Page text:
Kendrick Lamar’s latest single, Humble, sparked a massive discussion throughout Twitter last week.
The video received mixed reviews, in particularly about one clip of the video. In this clip, we as an audience see a model on a split screen, dancing with Kendrick. On one side, the model is seen wearing a full face of makeup, outfit on check, eyebrows on fleek, and hair slicked back, visibly stunning. The model then crosses over to the other side, now barefaced, natural curls out and wearing a simple white top, still visibly stunning.
Here, Kendrick raps the words: “I’m so fucking’ sick and tired of the Photoshop/Show me somethin’ natural like afro on Richard Pryor. Show me somethin’ natural like ass with some stretchmarks”
See, I understand what Kendrick was trying to do, but I felt his approach in encouraging and uplifting the natural movement was a little thoughtless and insensitive, especially through my eyes as a woman.
Understand that I have no major issue with the video. As an aspiring filmmaker, it is hard not to appreciate the level of creativity and hard work that had gone into producing Humble. Visually, it was pleasing. The beat was hard too. Lyric wise, however, it could have been better. There is no question that Lamar is a lyrical genius. His performance of Blacker the Berry at the Grammys in 2016 proved that. But the only thing this song proved is that men are still projecting their views of beauty standards onto women instead of really valuing and accepting us in however we choose to look.
The natural movement was introduced to empower women who wanted to look and dress in a way that they felt happy with and people respecting that. If a woman chooses to use Photoshop on her photos, that is fine. If a woman wants to wear full-face makeup whilst chilling indoors, that is acceptable too. Same way women deciding to wear 32’ Peruvian straight weave is okay too. However, if any woman prefers not to do any of the above, then again, that is completely fine. The issue I had with the lyrics was that Kendrick had scrabbled out the whole reasoning behind the movement. Female empowerment should not be centred on the male gaze but should be focused on giving women free agency to look as they please. By suggesting the model looks better in one state over the other, means he places a great value of her worth depending on which state he most desires.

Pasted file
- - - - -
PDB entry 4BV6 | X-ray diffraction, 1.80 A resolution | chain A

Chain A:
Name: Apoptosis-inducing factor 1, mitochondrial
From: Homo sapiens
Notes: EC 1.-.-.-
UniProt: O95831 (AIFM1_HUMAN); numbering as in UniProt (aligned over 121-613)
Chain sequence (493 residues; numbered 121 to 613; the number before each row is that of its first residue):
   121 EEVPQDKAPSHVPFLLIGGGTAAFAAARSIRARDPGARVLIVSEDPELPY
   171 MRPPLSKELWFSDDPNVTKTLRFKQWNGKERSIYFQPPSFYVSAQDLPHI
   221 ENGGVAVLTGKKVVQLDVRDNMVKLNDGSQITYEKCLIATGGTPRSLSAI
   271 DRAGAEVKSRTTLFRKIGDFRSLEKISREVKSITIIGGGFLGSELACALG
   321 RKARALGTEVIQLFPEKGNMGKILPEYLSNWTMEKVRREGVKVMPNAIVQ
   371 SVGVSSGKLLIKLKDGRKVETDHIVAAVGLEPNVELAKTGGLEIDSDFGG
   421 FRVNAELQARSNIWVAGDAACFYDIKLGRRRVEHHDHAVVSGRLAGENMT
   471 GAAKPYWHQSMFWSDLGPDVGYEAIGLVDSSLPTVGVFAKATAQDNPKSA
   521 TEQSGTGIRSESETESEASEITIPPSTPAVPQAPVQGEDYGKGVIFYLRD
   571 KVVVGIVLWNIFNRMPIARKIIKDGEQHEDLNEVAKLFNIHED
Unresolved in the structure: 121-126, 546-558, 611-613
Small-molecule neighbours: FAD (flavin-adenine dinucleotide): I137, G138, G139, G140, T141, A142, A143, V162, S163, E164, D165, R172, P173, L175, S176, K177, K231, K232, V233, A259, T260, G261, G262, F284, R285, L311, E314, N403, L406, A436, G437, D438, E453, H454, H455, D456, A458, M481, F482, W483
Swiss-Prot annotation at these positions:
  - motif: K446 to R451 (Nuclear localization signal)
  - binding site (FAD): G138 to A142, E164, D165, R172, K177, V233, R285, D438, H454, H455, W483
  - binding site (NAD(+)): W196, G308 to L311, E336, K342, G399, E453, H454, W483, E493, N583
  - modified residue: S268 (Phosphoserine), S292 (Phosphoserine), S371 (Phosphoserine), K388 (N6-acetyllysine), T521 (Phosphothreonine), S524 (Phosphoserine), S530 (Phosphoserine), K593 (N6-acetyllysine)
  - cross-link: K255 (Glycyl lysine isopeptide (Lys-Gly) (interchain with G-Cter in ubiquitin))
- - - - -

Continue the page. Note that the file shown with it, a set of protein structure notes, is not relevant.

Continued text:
This does not contribute positively to the movement at all, but in fact actually hinders its progress by maintaining this idea that women who wear makeup or use Photoshop or even choose to wear weave, are all doing so because they feel insecure about their appearance. Empowering women is not about focusing on the physicals. It goes way beyond that.
This male-centric view also adds weight to the argument that men sexually objectify women for their own gains. Even the term ‘natural’ itself could be misconstrued. He said he wants to see “natural like afro on Richard Pryor” but when the model crosses the split screen, she has loose curls. Personally, it would have made sense to include an actual model with “afro hair like Richard Pryor” to really address the issue that those with more kinkier curls are usually the target for slandering in society.
The model in the video is incredibly stunning; there is no question about that. But it forces me to raise the question, how ‘natural’ does Kendrick mean? Where does he draw the line? Would he appreciate a woman with acne scars all over her face? How about a woman with not-so-fleeky eyebrows, armpit hair and leg hair? Women with stretch marks all over her belly? Would he accept a woman who just wants to let her vagina hair grow freely or is this ‘natural’ state only acceptable for those whom he and society would deem attractive?
I recognise and appreciate Kendrick’s efforts to stay woke and be for the movement but he still needs to work a little harder on educating himself if he really wants to do right by the cause. This video really opened my eyes to see how far black rappers, who claim to be supporting black women, really go into putting their words in action.
The chorus in Humble overuses the word “bitch” for example. This point might seem like a reach like my male friend argued: “Mercy, the term has been colloquialized now. Using it is not that deep.” It is deep and just because it has been normalised, it does not make it right. As Marquita Marie Gammage said “terms like bitch and hoe have been adopted in all media forms where black women are represented. Representations of black women as bitches abound in contemporary popular culture, and presenting black women as bitches and hoes, is designed to defeminize and demonize them.”
As I said before, the Kendrick’s latest single was good, I just hope he learns from this and does better next time.